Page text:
• K.C. Procter

    I’ve had the Kindle 3 for a few months now and just posted my review here:

    Thank you for always sharing value added content and being accessible. It is a great opportunity to interact and learn from a leader like yourself.

  • Bobseymore

    One of my favorite features is the option to load the kindle app on up to 5 devices and sync your reading and notes between all 5 devices. For casual reading I can use the Kindle, but I can seamlessly read a couple of pages on the fly off of my Iphone or my Macbook where all of the same notes are stored and it opens to the exact page I was reading in any of these devices. I love the Kindle on the plane or in my chair by the fire place, but the same book is on my Iphone when I am waiting at the doctor or at my desk when I am preparing for a meeting with the notes and highlights.

  • shopgirl

    Agree with you on most. I love my kindles. I have two (one is a gift) and both are the 2nd generation. My one big dislike is the lack of ability to “search”, which is also related to difficulty in navigation. I basically only buy books on the kindle now if I know it is (more or less) a once over. For reference things that I need to frequently go back to a specific page, or other random access reads, I would go for the real thing that opens however I want. Plus the real tree smell and feel is always nice.

  • Eric Connor

    Have a Kindle 3 myself and also love it…but also wrestle with how to best take notes with it. I keep a Moleskin myself handy to jot things down. That being said, I find the highlighting/bookmarking in the Kindle 3 pretty cool when you consider you can access all of it together under “My Clippings.” I’ll highlight sentences/paragraphs while reading a book and then download all of them through clippings to my desktop – from there you can slice and store them any way that fits you best.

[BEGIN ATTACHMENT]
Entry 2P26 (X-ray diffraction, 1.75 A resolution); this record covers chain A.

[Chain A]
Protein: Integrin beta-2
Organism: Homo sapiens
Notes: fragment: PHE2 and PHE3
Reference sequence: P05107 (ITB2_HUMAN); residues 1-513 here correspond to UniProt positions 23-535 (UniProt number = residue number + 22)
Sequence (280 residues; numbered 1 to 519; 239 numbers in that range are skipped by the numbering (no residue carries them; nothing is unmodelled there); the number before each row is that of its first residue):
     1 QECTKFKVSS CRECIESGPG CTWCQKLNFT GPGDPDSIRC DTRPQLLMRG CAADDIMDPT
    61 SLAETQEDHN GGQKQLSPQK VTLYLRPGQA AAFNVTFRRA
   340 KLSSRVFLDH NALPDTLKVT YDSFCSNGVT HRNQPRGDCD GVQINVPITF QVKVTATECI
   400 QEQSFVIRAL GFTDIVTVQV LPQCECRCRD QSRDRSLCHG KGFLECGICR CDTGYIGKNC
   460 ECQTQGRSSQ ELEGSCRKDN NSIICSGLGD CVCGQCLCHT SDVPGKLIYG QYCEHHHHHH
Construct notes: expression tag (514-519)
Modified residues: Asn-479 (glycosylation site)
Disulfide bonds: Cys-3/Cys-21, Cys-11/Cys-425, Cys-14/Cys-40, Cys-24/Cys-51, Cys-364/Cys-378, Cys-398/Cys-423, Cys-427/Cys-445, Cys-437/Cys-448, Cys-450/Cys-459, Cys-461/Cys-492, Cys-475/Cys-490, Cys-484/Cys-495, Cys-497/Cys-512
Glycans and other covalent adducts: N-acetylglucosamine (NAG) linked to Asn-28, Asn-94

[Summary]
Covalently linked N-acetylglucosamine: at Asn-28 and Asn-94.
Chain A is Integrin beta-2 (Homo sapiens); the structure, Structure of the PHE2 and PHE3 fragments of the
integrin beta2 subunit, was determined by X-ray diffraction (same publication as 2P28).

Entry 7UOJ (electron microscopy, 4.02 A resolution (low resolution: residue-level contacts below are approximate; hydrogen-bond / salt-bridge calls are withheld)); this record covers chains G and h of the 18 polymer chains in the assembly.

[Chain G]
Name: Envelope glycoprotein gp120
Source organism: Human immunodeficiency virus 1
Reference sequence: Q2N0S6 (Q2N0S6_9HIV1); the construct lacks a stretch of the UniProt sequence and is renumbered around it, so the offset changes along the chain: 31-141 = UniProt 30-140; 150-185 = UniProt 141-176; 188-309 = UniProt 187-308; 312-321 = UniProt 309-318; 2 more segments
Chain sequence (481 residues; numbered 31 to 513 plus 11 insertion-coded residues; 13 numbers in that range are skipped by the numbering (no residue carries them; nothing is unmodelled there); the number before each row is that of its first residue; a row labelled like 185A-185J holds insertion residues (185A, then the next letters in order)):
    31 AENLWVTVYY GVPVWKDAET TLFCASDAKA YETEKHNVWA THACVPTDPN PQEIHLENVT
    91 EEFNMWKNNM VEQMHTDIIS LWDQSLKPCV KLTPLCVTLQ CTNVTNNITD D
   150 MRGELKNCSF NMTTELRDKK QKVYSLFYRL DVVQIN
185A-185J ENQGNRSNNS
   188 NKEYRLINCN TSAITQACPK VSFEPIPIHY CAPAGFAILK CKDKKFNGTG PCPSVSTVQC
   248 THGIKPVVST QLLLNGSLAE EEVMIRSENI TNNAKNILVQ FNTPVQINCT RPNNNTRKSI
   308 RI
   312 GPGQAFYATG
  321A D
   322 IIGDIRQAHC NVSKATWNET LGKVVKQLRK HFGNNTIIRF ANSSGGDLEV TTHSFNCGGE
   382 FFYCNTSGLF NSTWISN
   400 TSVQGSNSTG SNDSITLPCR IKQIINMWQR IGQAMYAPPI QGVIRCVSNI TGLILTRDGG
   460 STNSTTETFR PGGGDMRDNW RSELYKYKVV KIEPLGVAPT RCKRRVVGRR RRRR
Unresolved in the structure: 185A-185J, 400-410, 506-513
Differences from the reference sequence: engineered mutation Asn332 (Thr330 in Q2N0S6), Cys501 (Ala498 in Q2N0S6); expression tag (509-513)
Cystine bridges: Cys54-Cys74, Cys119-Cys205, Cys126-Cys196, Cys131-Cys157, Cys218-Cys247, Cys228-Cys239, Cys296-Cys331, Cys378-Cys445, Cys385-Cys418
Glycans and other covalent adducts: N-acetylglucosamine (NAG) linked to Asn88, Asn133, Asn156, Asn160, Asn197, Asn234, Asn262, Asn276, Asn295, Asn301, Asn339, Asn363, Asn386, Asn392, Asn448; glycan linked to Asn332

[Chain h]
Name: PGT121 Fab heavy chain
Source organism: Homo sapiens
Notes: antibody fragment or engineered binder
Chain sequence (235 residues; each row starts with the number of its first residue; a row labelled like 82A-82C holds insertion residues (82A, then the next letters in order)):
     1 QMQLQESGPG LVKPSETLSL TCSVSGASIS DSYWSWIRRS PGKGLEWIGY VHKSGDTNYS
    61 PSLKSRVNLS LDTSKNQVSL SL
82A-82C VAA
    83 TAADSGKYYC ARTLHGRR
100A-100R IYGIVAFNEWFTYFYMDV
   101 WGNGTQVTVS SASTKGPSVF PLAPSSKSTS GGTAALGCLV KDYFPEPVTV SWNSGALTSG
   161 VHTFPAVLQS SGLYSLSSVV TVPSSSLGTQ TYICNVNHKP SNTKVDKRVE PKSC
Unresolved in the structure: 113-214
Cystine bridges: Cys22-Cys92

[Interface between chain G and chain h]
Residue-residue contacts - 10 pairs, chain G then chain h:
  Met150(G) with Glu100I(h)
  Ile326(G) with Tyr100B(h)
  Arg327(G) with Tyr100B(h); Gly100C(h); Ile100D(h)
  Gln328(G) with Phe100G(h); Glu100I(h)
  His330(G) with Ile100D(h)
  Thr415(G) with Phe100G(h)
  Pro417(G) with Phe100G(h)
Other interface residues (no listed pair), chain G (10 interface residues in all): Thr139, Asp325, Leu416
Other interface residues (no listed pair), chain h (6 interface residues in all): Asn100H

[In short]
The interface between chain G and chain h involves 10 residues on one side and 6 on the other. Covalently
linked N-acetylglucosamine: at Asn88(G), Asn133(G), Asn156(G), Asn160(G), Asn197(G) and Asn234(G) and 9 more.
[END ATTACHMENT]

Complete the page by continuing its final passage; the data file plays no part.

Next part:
• Nora

    I have been using a Kindle since January of this year and preordered the K3. It’s a great reading experience . I have over 150 books with me wherever I go, I can buy books wherever I am and the dictionary is so handy. I have never been able to read for very long on a backlit screen. The Kindle is really easy on the eyes. I don’t have an iPad but did consider getting one and wouldn’t rule it out for the future. I wouldn’t give up my Kindle though. The free book samples are great, making it easier to know if I am really interested in a book before I buy it. As for the higher price for Kindle books- I have seen it several times and have held off buying several books because of it.

  • Nicole

    I don’t have any of these yet, but I’m in the market for one.

    I have different specs I’m looking for, though. I travel internationally a lot and am looking for something that will still work well when electricity and internet access are spotty or rare. That is, a charged battery needs to last a long time and the books should be stored on the device, not a website. The format of the books that the reader accepts also matters since I have downloaded books as PDF, EBUB, and others. Due to the wear & tear travel puts on electronics, I actually like the ones that do not have a touch screen, as they have less to break.

    With all that in mind, does anyone have a good recommendation?